Nose bouquets & visual feasts
Blogger: Ethno-botanist at Landcare Research, Sue Scheele
It’s cold and wet as I write this, but looking out the window, my eye catches a patch of ngapuka or tītīrangi, Hebe speciosa, in full flower; the rich, magenta blooms sure brightens up a miserable, grey day.
Early Maori also appreciated this splendid flower and a recent DNA study showed that some of the few existing ‘wild’ populations on the North Island western coast and in the Marlborough Sounds were almost certainly transported and planted by them.
There was no need to cultivate the plant for medicinal value, more common Hebes could be used in that way. It was grown because it was beautiful.
The colour red was highly regarded. Pohutukawa – whose flowering canopy could be likened to the red-feathered headdress worn by important Polynesian chiefs – was planted by Maori beyond its natural northern range.
Another red-flowered native was also carted about and grown in villages and garden sites – the kakabeak, or kōwhai-ngutu-kākā. It is virtually extinct in the wild; in fact, its original range and habitat preference is unclear, because most plant records are associated with historic settlements.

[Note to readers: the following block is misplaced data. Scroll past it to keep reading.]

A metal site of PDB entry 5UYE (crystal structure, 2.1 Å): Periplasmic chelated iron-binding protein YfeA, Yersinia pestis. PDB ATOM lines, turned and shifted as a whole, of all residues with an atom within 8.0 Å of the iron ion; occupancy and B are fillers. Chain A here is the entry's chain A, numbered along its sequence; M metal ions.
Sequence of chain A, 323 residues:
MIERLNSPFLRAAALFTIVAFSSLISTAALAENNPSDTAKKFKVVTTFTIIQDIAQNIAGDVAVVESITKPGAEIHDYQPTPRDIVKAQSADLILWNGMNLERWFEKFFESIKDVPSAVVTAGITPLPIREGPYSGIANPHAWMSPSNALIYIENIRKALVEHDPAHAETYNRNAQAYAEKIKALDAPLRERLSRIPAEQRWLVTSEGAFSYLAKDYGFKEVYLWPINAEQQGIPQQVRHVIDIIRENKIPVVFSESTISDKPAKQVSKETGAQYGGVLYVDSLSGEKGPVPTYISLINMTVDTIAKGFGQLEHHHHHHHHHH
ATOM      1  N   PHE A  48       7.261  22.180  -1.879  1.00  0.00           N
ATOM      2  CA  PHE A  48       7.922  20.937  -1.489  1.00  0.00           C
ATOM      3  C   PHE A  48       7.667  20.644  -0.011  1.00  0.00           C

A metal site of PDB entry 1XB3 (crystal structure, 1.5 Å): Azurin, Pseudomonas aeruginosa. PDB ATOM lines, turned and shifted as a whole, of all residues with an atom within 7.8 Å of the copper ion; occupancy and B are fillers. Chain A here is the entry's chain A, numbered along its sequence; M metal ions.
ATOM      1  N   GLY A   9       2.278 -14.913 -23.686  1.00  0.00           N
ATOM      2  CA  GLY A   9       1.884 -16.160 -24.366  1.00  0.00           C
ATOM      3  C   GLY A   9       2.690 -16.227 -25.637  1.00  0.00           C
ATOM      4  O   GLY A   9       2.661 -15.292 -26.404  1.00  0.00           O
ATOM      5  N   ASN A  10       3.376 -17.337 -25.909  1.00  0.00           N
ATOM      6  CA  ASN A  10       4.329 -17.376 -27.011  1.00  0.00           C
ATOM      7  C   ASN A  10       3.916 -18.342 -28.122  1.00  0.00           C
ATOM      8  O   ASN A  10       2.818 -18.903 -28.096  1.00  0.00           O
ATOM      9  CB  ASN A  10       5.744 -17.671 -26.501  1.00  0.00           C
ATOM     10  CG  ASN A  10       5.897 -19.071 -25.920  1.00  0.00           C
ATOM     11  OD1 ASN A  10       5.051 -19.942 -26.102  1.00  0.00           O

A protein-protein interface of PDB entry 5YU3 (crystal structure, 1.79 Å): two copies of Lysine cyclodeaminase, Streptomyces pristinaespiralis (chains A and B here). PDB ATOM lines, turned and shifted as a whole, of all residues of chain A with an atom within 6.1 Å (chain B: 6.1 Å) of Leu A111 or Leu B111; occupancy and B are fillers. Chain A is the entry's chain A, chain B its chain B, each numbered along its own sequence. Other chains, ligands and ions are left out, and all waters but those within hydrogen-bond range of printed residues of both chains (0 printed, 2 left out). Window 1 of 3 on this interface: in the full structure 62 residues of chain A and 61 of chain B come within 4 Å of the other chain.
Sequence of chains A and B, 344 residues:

Sweet fragrances were also enjoyed. Crushed leaves were often enclosed in little fibre sachets hung round the neck, rubbed on skin or clothing, or soaked in oil expressed from tītoki fruit. Tarata or lemonwood, manuka, the lovely raukawa (Raukaua edgerleyi), some Celmisia and Olearia species, were among leaves used in this way. Fragrant ferns, mosses and liverworts were also used.
The speargrass, taramea, made up for its prickliness by producing a delicious scent. Dry grass was lit under the plant causing the sap to run out of the leaves where it was collected.
A common grass called kāretu (Hierochloe redolens) was widely used for its fragrance. It was woven into belts, and naturalist Joseph Banks recorded seeing women wearing strands of it as a skirt. The leaves were often strewn under sleeping mats. The fresh leaves don’t smell much, but get stronger and stronger as they dry. The scent is a bit like coconut. Kāretu was widespread but is very palatable to stock so is now usually found on protected land.
Here’s to finding colour and fragrance to lift our spirits on a bleak winters day!